Operating Systems Help Us Limit Harm From Failures
Last week, I suggested that programs should use assert statements to handle conditions that "can't happen," such as invariant failures. I want to continue that discussion by looking at how a user might deal with the failure of such a program.
White PapersMore >>
- Advanced Threat Protection For Dummies ebook and Using Big Data Security Analytics to Identify Advanced Threats Webcast
- Defense Against the Dark Arts
Suppose you call a function that reports failure. If you are to recover from such a situation at all, it is important to be able to limit the harm that the function's failure might have done. For example, suppose the function reads an input file. If it reports failure — even if that failure can be due only to a bug in the function itself — it is nice to be able to trust that the function did not change the contents of the input file.
The ability to limit harm in such circumstances is an important service of an operating system. For example, if you tell the operating system that a file is read-only, then it is much harder for even a broken program to change that file's contents than if you do not make the file read-only. Similarly, most modern operating systems make it somewhere between difficult and impossible for a bug in one process to change memory belonging to a different process.
Processes do something else important, too: They limit the scope of "program termination." In C++ terms, when we talk about a program terminating because of an assert, what we really mean is that a process is terminating. Moreover, the operating system usually prevents a process that terminates from corrupting memory belonging to other processes.
As a result, most operating systems make it possible for us to use processes to deal with assertion failure: We can put part of our computation in a separate process, and then, if that process fails, we can be reasonably confident that that failure did not sneak back across the process boundary and corrupt our own computation.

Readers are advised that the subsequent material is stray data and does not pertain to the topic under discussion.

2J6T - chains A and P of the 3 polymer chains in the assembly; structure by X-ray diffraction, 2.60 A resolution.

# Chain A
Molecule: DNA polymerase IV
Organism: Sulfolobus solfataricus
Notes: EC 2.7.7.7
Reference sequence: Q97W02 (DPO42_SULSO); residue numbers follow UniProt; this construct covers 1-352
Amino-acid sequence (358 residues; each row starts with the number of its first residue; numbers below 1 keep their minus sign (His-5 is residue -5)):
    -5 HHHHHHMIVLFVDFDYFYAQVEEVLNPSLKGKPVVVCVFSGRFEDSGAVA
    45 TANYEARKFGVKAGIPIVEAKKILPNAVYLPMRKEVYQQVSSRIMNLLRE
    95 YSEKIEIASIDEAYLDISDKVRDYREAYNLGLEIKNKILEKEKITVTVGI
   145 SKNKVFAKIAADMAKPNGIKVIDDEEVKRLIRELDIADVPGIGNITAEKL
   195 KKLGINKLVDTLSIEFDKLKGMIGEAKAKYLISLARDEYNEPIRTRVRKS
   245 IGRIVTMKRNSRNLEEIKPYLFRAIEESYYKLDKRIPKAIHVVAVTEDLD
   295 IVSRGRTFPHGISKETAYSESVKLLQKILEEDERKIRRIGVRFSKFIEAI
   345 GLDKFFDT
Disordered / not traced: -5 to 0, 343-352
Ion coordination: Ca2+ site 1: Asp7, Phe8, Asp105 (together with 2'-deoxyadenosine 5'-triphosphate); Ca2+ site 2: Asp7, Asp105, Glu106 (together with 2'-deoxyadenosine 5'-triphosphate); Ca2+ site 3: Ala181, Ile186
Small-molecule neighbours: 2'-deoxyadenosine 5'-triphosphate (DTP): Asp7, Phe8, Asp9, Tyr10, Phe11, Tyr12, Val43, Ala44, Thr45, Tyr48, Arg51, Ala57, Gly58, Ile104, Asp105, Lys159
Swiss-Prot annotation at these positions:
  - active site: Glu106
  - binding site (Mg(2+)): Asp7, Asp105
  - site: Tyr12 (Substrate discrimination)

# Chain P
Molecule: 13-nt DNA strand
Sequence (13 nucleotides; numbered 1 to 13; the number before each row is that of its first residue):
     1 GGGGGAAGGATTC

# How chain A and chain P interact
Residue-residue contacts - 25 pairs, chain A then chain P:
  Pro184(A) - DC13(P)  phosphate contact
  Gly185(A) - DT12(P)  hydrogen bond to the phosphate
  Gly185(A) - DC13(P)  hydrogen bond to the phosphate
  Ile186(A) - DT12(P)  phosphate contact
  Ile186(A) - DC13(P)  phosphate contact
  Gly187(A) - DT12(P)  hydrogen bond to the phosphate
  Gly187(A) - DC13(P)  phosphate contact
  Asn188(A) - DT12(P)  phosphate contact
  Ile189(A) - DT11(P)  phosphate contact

This strategy is important for building large, reliable systems. For example, Microsoft Windows has the notion of a service, which is a process that the operating system runs automatically. Associated with each service is a set of instructions for what should happen if that service terminates. Should the system restart the failed process? If so, should it do so immediately, or should it wait a while? If the process fails again, what should the system do? Is there a limit to the number of times the system should try to restart the process before giving up? Should the system take some other action in addition to (or instead of) restarting the process? And so on.
Of course the system's mechanism for starting and restarting services might itself be broken. For that matter, there might be bugs that create holes in the firewalls between processes. However, both of these mechanisms are fairly easy to understand, and therefore to implement and test. Moreover, they are apt to be very widely used, which makes them much less likely to fail than the individual services they control.
In short, assert statements, together with facilities such as operating-system-assisted firewalls, suggest a strategy of:
- Arranging for parts of a system to fail as quickly as possible when they do fail, and
- Wrapping those parts in a way that limits the scope of the failure.
Those wrappers might consist of putting different parts of the system in different processes, or running different parts at different times and using files to pass information between them, or even running them on different computers connected by a network. Either way, the underlying idea is the same: Arrange for each part of the system to be able to complete its work successfully or to report failure — and limit the scope of that failure — as aggressively as possible.
Of course, it's not always possible to limit the ill effects from a failure completely. Next week, I'll discuss how we can use data-structure audits to reduce the harm in such cases.